Plymouth Council worked out the remaining details of the township's 2013 budget at its final budgetary meeting Monday night, setting the table for its passage at a regular meeting on December 10.
As proposed, the budget will not raise taxes, leaving the township millage rate at 1.6 mills. A home assessed at $180,000, average for the township, will pay $288 in real estate taxes for all municipal services. Council was quick to point out that taxes have not been raised in the township since 1990, and were actually lowered during the last adjustment in 1996.
"I challenge any municipality in Pennsylvania to show me they haven't raised taxes in 20 years, and I credit the staff," said chair Sheldon Simpson. "But that's rapidly coming to an end. We're probably not going to make 24 years."
Council's 2013 budget shows a deficit of approximately $1.3 million, as expenditures are expected to reach $20 million (+3.2%) against $18.7 million in revenue (+6.4%). Township finance director Tim Creelman said that Council will use its projected $6.7 million fund balance to pay down the deficit in 2013, and added that the gap usually closes throughout the year.
"Each year the department heads historically spend about 4 to 5 percent less than what Council approves," Creelman said at an earlier budget meeting. "Historically, that would turn out to be about [a gap of] $765,000."
Council announced that they have approved the hiring of at least two police officers in 2013, after police chief Joseph Lawrence requested five from Council at the first budgetary meeting. Simpson said that aside from the guaranteed officers, who he hopes would be on the street by the start of spring, Council would consider adding an additional one or two officers depending on the financial situation of the township at mid-year.
"We're seeing the numbers, we're still in a deficit," said Simpson. "But I told [the police], we're on board."
Council also said they would support an increase of funding to the Harmonville and Plymouth Fire Companies, albeit with a stipulation and not to the amount the company chiefs requested during an earlier budgetary meeting. Staff said they were currently working to get the handful of full-time employees at the two companies on the township's DVHIT healthcare plan, which should be a cost-saving measure.
After those numbers are finalized, Council said they would approve up to three percent increases, or $14,000 for Harmonville and $12,000 for Plymouth in the springtime. Harmonville originally requested $36,000 from Council, and Plymouth $4,000, and neither company has had an increase in three years, staff said.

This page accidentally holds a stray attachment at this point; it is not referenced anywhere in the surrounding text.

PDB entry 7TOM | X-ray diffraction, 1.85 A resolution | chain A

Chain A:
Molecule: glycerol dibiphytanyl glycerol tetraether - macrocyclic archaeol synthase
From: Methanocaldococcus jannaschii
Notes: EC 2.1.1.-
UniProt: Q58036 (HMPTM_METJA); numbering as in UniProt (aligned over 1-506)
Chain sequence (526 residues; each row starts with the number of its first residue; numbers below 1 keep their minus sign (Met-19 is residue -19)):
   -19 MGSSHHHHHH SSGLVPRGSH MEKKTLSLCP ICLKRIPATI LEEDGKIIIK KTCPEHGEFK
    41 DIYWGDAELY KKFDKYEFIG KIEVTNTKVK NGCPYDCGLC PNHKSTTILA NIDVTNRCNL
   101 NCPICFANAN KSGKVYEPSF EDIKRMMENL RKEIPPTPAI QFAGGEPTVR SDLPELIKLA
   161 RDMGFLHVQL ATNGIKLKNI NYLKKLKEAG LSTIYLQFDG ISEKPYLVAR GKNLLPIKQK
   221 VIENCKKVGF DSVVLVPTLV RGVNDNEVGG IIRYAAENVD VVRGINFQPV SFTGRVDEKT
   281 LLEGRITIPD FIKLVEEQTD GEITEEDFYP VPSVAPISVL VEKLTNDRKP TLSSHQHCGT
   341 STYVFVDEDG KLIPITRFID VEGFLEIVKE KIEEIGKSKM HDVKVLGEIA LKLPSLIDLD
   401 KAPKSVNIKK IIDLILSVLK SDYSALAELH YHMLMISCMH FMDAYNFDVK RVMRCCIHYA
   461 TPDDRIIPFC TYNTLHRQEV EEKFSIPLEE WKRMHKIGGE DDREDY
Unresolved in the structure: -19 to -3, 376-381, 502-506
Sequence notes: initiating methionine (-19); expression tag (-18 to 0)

Councilman Dean Eisenberger said the approach was "fair" to both companies.
"That's what they're really looking for, is the insurance break," said Eisenberger. "They're getting killed on health insurance."
The budget proposed $3.75 million in capital expenditures, including $1 million for intersection improvements at Sandy Hill Road and Belvoir Avenue, $430,000 for the construction of a culvert on Narcissa Road, $153,000 in township building repairs and upgrades, and $131,500 for three new police patrol vehicles and two police motorcycles.
Council warned that upcoming costs regarding employee retirement benefits and upgrades to the county emergency radio system will likely place a strain on the township's budget.
"We have the unfunded healthcare audit---everybody needs to know that's a million dollars," said Eisenberger. "Mandatory retirement healthcare discounts, which give employees healthcare when they retire… we're either going to have to pay for it now or pay for it later."
Simpson said he also was concerned over the "hidden cost" of the benefit.
"We have an age group that's going to sooner or later retire, and we have to fund that," Simpson said. "I've made it known that we're not going to be the Council that passes the buck to the next council."
See the PDF in this article's media section for a more detailed look at the proposed 2013 budget.